FAA Audit Finds Boeing Didn’t Comply With Quality-Control Requirements

FAA Audit Finds Boeing Didn’t Comply With Quality-Control Requirements

The Federal Aviation Administration said Monday that a six-week audit of Boeing and one of its major suppliers, Spirit AeroSystems, found “multiple instances” in which the companies failed to meet quality control requirements.

As part of the audit, which looked at production of the Boeing 737 Max, the FAA said it “identified issues with non-compliance with Boeing’s manufacturing process controls, parts handling and storage, and product control.” The regulator did not publicly disclose further details.

The FAA initiated the review after a door panel on a 737 Max 9 jet came loose at an altitude of about 16,000 feet in early January, raising new questions about quality control practices at Boeing and Spirit that inspect the 737’s fuselage and body, respectively Make Max.

Boeing declined to comment on the review. A Spirit spokesman, Joe Buccino, said the company is reviewing the findings and is “in communication with Boeing and the FAA regarding appropriate corrective actions.”

The door panel incident, a so-called door plug, occurred on an Alaska Airlines flight shortly after takeoff from Portland, Oregon, on Jan. 5. The FAA quickly grounded similar Max 9 jets, although the planes were allowed to return to service later this month after inspection.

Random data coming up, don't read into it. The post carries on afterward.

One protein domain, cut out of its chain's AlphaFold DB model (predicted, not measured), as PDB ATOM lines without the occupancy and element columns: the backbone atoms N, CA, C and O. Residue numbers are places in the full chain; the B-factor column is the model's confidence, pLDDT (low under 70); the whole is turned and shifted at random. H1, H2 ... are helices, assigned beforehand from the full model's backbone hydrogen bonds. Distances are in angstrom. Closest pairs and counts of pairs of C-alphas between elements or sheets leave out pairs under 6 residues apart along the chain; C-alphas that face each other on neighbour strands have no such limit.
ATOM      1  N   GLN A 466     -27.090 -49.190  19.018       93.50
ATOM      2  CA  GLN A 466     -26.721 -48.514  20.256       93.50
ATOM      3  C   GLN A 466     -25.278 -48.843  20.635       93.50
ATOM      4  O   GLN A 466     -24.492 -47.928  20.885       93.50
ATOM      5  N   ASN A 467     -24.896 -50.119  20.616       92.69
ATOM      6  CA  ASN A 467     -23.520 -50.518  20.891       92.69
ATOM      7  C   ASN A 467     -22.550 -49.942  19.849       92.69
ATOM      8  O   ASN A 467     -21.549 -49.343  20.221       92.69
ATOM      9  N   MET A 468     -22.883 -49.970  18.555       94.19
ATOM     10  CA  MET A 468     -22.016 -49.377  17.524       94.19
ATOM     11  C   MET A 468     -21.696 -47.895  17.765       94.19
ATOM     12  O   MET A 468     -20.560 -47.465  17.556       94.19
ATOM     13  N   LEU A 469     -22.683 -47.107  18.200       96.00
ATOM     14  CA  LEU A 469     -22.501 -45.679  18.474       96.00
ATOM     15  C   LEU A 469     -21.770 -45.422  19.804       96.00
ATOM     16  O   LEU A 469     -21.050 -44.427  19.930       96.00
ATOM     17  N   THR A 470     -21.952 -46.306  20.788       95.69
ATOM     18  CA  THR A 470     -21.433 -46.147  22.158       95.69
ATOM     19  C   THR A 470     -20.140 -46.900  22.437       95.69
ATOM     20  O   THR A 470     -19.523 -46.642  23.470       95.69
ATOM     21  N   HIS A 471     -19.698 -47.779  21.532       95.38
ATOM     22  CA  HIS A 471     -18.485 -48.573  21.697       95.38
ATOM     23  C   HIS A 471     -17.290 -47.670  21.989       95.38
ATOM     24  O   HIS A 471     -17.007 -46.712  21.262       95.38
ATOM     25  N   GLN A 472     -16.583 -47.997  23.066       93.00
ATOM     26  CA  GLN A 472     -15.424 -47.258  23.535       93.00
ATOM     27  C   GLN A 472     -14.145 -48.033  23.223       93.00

In a preliminary report last month, the National Transportation Safety Board said four screws securing the door plug had been removed from the jet at Boeing’s plant in Renton, Washington. The report suggested that the screws may not have been reinstalled before the aircraft was put back into service.

The FAA’s review was one of several steps the regulator took after the door plug incident to tighten scrutiny of Boeing’s manufacturing processes. The agency also opened an investigation into whether the plane maker failed to ensure its products were safe and conformed to approved design, and barred the company from expanding production of the 737 Max series until quality control problems are resolved.

Last week, the FAA gave Boeing 90 days to develop a plan to improve its quality control practices. In response, the company’s chief executive, Dave Calhoun, said the aircraft maker “has a clear picture of what needs to be done,” adding that its executives are “fully committed to meeting this challenge.”

A week earlier, Boeing announced a leadership change in its commercial aircraft division. And on Friday, the company said it was in talks to acquire Spirit, which it spun off nearly two decades ago.

Source link

2024-03-05 00:53:56